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The Sun Interview

Krishnamurti Remembered

Two People Taking Shelter In The Rain

It was the third interview with Krishnamurti that I had done in the last decade, and it turned out to be the most interesting. This was due in part to a most unexpected and indeed maddening turn of events that greeted me when I arrived at Krishnamurti’s chalet in Rougemont, Switzerland, in a fine, drizzling rain in mid-July 1985. It was, in fact, no interview at all because despite our agreement months earlier, Krishnamurti would not let me tape. Whether he was playing the Zen master or whether — as I suspect — there were other reasons, I cannot say.

Essays, Memoirs, and True Stories

From The Writings Of Krishnamurti

It’s very odd how each one craves power, the power of money, position, capacity, knowledge. In gaining power there is conflict, confusion and sorrow. The hermit and the politician, the housewife and the scientist are seeking it. They will kill and destroy each other to get it. The ascetics through self-denial, control, suppression gain power; the politician by his word, capacity, cleverness derives that power; the wife dominating the husband and the husband dominating the wife feel this power; the priest who has assumed, who has taken upon himself the responsibility of his god, knows this power. Everyone seeks this power or wants to be associated with divine or worldly power. Power breeds authority and with it comes conflict, confusion and sorrow. Authority corrupts him that has it and those that are near or seeking it. The power of the priest and the housewife, of the leader and the efficient organizer, of the saint and the local politician is evil; the more power the greater the evil. It is a disease that every man catches and cherishes and worships. But with it comes endless conflict, confusion and sorrow. But no one will deny it, put it aside.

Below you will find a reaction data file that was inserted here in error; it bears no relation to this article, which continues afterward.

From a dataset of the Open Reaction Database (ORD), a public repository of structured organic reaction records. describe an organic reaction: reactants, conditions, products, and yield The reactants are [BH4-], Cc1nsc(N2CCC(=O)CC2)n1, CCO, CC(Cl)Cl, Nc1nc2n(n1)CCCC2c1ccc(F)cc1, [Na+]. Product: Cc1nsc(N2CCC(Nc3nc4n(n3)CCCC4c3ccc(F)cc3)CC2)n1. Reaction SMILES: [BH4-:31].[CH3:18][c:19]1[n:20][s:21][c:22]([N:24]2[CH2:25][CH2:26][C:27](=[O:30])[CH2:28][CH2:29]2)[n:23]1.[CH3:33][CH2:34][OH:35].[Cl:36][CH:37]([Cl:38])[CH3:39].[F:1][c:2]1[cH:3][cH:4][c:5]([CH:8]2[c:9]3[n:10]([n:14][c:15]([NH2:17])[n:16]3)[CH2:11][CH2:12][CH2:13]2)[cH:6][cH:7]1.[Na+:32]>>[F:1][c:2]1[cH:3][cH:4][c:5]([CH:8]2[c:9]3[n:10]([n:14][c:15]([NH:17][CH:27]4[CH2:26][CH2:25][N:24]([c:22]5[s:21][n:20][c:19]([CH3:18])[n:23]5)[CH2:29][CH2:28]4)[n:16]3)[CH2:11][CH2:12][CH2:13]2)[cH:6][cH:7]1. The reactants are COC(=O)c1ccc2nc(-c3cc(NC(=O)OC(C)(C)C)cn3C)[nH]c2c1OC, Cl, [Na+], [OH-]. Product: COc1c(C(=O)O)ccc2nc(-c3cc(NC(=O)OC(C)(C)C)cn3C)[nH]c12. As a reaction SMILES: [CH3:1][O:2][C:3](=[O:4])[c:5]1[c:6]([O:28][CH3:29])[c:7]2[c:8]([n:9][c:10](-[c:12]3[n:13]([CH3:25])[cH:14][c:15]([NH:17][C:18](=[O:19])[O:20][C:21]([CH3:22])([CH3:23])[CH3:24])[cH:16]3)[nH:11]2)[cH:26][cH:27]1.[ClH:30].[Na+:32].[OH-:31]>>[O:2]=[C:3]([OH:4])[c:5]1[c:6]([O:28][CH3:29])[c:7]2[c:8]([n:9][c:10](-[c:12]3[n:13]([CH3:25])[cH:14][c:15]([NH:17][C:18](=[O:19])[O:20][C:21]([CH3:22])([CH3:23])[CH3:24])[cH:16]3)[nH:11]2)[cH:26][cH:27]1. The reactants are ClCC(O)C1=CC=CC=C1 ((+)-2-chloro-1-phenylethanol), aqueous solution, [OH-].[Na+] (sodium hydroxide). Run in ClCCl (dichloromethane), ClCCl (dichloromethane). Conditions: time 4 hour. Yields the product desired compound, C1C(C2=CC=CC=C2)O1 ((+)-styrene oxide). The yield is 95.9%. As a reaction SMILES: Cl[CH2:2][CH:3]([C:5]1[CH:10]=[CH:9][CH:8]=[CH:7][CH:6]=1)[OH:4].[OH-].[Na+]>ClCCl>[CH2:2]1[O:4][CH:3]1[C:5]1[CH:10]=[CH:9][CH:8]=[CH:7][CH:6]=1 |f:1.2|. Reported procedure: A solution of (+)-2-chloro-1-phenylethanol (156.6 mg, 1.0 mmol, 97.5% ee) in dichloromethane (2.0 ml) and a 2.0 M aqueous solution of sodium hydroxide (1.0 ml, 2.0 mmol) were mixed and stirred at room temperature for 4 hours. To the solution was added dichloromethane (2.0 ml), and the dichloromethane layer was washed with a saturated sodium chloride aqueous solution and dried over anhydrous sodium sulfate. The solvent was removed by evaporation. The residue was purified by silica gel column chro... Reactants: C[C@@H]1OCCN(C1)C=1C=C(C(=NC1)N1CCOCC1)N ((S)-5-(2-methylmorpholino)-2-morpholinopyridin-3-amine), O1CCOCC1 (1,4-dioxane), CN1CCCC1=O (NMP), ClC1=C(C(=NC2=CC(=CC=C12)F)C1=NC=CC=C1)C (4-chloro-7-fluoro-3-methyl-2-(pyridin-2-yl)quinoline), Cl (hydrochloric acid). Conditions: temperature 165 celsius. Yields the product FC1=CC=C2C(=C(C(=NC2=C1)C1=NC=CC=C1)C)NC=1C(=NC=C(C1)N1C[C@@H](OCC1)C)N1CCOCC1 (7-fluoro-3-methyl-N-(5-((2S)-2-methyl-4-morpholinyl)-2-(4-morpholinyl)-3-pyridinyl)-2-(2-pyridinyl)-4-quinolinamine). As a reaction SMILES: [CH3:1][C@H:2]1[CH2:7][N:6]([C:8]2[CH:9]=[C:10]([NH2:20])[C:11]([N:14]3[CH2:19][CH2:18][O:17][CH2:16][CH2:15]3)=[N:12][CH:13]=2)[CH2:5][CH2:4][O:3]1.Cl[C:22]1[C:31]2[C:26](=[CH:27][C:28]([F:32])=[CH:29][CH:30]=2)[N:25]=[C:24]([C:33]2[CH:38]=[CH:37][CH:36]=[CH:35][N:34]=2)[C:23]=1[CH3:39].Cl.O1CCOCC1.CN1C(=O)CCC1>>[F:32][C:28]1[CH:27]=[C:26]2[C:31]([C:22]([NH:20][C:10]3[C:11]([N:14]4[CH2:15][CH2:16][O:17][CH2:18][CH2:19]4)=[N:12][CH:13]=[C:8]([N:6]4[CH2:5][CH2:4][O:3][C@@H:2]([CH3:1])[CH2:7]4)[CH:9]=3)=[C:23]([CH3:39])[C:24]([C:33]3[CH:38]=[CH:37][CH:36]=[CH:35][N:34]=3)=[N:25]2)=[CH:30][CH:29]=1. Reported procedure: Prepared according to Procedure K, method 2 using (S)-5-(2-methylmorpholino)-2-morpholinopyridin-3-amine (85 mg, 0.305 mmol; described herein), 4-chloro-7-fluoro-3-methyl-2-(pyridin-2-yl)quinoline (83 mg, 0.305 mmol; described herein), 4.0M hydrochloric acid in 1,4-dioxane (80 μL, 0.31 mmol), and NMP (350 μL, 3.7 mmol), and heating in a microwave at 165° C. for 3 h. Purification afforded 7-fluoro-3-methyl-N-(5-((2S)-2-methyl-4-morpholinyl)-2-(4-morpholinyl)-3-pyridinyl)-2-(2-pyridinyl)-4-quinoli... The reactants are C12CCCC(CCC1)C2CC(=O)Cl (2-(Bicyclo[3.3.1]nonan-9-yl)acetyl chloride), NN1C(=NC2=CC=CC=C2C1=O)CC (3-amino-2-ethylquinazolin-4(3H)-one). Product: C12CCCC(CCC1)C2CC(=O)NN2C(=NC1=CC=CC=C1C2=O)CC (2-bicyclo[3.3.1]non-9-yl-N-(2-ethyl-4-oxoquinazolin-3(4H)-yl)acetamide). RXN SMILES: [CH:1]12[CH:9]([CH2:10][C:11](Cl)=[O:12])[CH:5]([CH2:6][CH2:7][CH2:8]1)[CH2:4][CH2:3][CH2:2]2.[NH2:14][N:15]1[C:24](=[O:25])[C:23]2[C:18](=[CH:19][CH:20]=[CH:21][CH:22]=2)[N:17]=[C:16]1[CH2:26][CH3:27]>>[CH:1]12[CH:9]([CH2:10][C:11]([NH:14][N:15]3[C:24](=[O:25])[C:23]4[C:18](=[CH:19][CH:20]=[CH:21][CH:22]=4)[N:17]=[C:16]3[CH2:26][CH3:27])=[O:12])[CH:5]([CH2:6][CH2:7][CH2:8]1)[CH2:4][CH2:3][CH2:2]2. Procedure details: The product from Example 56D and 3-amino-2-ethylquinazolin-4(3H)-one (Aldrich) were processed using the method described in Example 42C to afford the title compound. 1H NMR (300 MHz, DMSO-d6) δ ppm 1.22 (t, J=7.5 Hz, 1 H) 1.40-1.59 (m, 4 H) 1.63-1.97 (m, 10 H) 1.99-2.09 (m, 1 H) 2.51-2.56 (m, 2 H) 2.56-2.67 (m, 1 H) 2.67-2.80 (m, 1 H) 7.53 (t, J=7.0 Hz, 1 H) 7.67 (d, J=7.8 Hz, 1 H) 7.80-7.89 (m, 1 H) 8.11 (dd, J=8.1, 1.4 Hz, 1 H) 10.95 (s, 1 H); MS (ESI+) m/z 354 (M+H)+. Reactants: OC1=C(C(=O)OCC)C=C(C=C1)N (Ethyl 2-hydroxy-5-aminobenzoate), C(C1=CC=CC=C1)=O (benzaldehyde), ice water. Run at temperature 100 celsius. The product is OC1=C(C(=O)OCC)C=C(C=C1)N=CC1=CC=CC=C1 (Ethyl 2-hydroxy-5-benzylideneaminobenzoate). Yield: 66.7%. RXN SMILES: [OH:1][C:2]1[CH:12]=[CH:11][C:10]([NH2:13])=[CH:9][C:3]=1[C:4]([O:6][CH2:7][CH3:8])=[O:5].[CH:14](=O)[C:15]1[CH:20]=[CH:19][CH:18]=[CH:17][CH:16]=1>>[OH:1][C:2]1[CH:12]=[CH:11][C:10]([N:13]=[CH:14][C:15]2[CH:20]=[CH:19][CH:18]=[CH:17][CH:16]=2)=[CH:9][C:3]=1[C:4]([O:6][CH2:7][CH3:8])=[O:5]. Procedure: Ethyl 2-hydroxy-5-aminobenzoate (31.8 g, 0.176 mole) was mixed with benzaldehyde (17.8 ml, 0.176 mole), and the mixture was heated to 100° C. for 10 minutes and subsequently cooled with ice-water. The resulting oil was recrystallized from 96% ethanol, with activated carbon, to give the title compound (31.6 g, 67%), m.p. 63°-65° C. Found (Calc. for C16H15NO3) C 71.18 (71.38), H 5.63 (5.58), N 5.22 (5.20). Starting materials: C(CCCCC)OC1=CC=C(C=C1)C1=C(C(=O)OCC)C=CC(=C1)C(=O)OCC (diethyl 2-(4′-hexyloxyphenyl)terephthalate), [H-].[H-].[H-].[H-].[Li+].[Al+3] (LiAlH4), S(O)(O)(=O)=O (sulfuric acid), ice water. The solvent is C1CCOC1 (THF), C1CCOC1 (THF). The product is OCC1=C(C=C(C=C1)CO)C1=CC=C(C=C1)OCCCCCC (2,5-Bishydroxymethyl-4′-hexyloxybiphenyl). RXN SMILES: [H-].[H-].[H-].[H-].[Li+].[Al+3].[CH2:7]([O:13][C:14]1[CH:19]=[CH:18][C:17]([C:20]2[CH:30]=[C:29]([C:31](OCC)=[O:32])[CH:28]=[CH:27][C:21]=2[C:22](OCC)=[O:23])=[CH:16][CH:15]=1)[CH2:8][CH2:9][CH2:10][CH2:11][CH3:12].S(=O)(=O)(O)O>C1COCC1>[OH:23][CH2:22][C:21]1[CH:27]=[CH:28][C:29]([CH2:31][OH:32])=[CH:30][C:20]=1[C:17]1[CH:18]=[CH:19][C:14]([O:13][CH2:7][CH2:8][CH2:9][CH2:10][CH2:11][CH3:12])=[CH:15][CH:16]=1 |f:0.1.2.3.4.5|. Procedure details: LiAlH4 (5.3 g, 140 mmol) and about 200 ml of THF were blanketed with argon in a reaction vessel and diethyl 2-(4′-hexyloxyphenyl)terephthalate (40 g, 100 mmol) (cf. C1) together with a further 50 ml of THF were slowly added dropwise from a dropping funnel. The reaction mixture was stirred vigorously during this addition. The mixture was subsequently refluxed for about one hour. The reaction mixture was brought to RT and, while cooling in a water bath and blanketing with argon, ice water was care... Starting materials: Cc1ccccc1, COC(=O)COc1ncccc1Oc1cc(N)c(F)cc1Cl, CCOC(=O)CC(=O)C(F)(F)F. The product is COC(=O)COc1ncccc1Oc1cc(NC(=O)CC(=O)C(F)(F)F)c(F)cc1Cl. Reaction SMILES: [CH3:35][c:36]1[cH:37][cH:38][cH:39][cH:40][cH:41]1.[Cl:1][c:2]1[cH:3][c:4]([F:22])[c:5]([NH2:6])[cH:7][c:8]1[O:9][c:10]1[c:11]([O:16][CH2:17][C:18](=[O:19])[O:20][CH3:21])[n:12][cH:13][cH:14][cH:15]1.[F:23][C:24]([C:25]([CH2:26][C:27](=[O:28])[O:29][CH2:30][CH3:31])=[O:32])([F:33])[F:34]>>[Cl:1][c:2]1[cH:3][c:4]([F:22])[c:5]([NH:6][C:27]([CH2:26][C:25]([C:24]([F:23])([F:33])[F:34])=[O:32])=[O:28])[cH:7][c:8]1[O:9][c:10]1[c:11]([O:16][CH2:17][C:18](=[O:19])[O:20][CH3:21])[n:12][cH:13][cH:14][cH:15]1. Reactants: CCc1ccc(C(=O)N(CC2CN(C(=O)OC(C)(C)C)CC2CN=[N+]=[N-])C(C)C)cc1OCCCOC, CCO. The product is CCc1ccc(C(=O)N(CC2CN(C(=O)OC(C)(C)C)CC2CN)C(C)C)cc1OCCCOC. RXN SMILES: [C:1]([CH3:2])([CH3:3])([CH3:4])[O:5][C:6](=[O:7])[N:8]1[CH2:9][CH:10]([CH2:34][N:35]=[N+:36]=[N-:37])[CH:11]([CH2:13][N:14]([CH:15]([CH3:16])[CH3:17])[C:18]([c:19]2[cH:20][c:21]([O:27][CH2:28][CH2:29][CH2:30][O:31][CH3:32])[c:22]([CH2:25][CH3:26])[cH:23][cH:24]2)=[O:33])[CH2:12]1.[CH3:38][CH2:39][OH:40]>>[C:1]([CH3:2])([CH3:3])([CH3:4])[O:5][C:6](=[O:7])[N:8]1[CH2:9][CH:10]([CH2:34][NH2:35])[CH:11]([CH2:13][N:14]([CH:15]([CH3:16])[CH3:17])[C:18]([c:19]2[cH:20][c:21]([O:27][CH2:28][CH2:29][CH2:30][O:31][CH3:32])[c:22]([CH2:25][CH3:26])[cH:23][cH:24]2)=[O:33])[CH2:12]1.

The Reader Behind The Writer

I think that I decided to become a writer because of something about language. Not because I had a story to tell, and not because I wanted to be rich and famous, and not because I hoped to achieve immortality through art (though all of those things would eventually have a place among my ambitions), but because of a discovery that I made about language when I was eleven years old. That was the year, at Shady Side Academy, when I had moved to the Middle School; it was the year when we suddenly had male teachers, the school got much stricter, the work got much harder. It was also the year when we began to write weekly compositions in English.


Fire Moving In The Sky

I could look up what year it was. It was a milestone in history equal to the voyages of Columbus or the French Revolution. I suppose if you’re not a great person immediately involved, the resonance of any such event is intimate and personal — as that night was to me, so brilliant and hard-edged for reasons not directly connected with worldly incident that I believe I would possess it even if nothing particular had happened. Still, it was the first time events made a difference, the first time I recognized an involvement in what happened beyond the few back yards and playmates that were my universe, the first time anyone said, “You will remember this day forever,” and I believed it.

*NOTE: Original copies of this issue are no longer available. Unbound, laser-printed copies will be provided for print orders.



If error is corrected whenever it is recognized as such, the path of error is the path of truth.

Hans Reichenbach

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